Life on Earth seems to follow a pretty simple routine: Where food abounds, so, too, does life. That may be one reason algae has played such a pivotal role in natural history. These single-celled marine plants may be responsible for a dramatic ecological boom that eventually led to human life. Few appreciate algae quite like the countless tiny marine animals, called zooplankton, that dine on it daily in oceans and lakes.
You never know what kind of story a shelter dog has. Maybe that’s because the eyes look so much the same — a little emptiness, a lot of weariness and an undeniable sadness. As founder of Detroit Youth & Dog Rescue, Mike Diesel has looked into a lot of doggie eyes. He’s visited countless shelters looking to give dogs one last chance at a home. And Justice was about as last-chance as any dog could get.
There’s one thing about leaves that science has long agreed upon: They only grow so big as available water allows — but not so big that the whole plant overheats. The water part makes sense. We all need water to grow. And the sun? Leaves collect those rays and, through photosynthesis, convert them into food. Too much direct sunlight and that photosynthetic engine spins hot and risks burning out.
Muck Rack makes it simple to find people, tweets, or articles that mention any name, keyword, company, hashtag etc. We've compiled this guide to help you make the most of your search.
Selecting a term
Start searching tweets, articles from media outlets, articles mentioned in tweets, journalists'
names, titles and bios with some suggested searches:
Companies or Topics (e.g. iPhone, Microsoft)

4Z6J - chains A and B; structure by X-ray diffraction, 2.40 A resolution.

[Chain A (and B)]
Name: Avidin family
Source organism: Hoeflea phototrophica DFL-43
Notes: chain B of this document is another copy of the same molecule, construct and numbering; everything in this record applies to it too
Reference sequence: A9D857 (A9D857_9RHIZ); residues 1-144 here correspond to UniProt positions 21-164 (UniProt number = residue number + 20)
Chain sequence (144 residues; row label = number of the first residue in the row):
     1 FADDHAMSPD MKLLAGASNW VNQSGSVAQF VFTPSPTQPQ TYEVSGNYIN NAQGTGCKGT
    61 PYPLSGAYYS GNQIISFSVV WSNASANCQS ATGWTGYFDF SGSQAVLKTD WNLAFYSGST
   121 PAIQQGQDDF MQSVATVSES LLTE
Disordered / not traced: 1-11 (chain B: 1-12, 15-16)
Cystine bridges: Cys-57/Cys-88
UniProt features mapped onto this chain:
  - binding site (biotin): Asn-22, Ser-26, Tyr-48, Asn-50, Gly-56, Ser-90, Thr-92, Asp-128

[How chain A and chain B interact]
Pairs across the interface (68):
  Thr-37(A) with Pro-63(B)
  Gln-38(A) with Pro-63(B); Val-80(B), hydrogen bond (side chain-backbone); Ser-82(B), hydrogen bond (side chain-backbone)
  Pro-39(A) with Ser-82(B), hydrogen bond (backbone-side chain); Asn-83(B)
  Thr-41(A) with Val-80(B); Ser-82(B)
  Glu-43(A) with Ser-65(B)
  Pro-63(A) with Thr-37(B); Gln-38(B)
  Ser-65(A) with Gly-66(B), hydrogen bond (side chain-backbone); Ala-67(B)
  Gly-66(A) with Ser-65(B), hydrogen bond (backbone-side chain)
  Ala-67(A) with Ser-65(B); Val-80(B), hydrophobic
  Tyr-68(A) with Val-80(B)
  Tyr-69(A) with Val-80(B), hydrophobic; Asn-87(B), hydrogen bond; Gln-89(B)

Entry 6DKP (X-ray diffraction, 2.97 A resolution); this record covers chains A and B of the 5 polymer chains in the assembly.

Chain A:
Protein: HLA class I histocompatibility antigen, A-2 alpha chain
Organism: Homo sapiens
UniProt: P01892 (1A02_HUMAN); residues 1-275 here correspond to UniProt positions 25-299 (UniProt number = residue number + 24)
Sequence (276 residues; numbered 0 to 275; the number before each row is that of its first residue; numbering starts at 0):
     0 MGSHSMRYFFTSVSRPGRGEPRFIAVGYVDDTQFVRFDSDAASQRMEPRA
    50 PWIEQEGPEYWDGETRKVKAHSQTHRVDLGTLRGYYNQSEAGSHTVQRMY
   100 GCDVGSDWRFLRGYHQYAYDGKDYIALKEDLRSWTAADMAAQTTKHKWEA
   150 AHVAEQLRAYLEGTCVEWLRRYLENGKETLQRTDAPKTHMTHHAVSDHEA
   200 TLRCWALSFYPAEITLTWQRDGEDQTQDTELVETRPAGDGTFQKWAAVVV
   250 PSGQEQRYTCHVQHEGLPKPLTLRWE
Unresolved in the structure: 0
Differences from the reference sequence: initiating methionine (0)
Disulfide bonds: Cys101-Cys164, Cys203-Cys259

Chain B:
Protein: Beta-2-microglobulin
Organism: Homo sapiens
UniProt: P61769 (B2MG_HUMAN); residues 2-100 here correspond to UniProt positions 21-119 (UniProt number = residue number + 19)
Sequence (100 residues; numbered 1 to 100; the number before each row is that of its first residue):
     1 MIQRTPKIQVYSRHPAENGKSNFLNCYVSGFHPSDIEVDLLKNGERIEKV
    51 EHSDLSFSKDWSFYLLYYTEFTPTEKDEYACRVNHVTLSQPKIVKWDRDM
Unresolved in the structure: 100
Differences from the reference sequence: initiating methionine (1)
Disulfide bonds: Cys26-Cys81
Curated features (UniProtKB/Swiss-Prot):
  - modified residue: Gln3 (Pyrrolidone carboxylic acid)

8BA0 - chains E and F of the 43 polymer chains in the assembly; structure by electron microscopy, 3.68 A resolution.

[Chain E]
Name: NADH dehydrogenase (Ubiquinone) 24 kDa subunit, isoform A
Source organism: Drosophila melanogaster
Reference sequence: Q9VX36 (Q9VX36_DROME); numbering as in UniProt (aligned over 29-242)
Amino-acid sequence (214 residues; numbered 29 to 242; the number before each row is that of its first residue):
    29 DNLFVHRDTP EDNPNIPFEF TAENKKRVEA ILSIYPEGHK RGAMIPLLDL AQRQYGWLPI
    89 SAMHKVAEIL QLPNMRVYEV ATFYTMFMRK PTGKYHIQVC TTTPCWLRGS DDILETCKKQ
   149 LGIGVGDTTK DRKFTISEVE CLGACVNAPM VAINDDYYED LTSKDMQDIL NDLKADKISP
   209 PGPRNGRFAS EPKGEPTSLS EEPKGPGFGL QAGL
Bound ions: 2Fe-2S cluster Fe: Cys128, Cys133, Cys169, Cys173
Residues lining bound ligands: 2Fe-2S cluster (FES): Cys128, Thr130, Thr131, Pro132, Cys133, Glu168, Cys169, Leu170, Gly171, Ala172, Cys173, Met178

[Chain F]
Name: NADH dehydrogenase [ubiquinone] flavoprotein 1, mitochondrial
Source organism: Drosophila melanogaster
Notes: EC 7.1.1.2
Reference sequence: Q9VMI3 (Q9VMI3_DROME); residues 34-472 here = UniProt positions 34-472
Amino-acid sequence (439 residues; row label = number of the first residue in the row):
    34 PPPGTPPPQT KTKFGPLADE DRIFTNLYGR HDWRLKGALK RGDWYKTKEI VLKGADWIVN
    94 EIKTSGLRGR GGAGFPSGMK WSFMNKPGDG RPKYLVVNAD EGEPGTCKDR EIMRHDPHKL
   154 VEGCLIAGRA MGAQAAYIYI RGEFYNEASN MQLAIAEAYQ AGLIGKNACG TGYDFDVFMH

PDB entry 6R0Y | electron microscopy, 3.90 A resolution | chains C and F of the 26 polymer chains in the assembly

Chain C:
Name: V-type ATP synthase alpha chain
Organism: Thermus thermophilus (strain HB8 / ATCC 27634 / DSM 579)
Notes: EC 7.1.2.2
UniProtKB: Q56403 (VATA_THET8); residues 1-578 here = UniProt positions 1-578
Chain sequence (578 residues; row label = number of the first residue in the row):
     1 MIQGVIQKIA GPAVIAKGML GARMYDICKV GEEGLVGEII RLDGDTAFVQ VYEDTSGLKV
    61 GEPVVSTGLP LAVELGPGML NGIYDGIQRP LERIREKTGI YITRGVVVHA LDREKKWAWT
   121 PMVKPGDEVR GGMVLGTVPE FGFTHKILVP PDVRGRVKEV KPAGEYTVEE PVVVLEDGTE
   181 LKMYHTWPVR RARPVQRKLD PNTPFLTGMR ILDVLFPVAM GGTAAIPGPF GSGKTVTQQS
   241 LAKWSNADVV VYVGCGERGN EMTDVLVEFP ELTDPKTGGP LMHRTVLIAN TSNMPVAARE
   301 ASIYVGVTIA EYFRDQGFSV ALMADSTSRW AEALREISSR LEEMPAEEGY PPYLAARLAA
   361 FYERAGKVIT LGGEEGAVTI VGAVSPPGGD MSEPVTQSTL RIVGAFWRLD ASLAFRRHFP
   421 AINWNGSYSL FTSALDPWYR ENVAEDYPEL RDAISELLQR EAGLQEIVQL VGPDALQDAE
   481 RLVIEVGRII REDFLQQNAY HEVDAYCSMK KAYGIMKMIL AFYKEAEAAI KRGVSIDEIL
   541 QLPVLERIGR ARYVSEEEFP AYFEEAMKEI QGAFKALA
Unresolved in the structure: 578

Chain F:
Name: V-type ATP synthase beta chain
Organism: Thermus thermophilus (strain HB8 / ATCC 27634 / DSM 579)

Phrases (e.g. "cloud computing") — use quotes to keep the terms together
Twitter handles (e.g. @username) — returns those who have mentioned or replied to
Names (e.g. "David Pogue")
Hashtags (e.g. #sxsw, #london2012)
Bio details (e.g. vegan, Olympics, father)
Muck Rack's Advanced Search allows for many boolean operators.
Find results that mention multiple specified terms, use AND or
+. For example, ensure each result contains both Elon Musk and Mark Zuckerberg by
searching Obama AND Romney or Obama + Romney.
Use the operators OR or , to broaden your search when you'd like either of
multiple terms to appear in results. (This is the default behavior of our search when no operators
are used.) For example, search for democrat OR republican to find results that refer to
Democrats and/or Republicans.
Use NOT or - to subtract results from your search. For
example, searching Disney will yield results about the Walt Disney Company as well as Walt Disney
World Resort. To exclude mentions of Disney World, search for Disney -World or Disney
When using one of these operators with a phrase, enclose it in quotation marks. For example, you can
find results about smartphones excluding Apple's iPhone 4S by searching smartphone -"iPhone
Exact case matching or punctuation
If you're searching for a brand name or keyword that relies on specific punctuation marks or capitalization, you can
find results that match your exact query by adding matchcase: before the keyword you're searching for, like matchcase:E*TRADE .
Use parentheses to separate multiple
boolean phrases. For example, to find journalists talking about having fun in Disney World or
Disneyland, search for ("disney world" OR disneyland) AND fun.
An asterisk can be used to search for any variation of a root word truncated by the asterisk. For example, searching for admin* will return results for administrator, administration, administer, administered, etc.
A near operator is an AND operator where you can control the distance between the words. You can vary the distance the near operation uses by adding a forward slash and number (between 0-99) such as strawberries NEAR/10 "whipped cream", which means the strawberries must exist within 10 words of "whipped cream".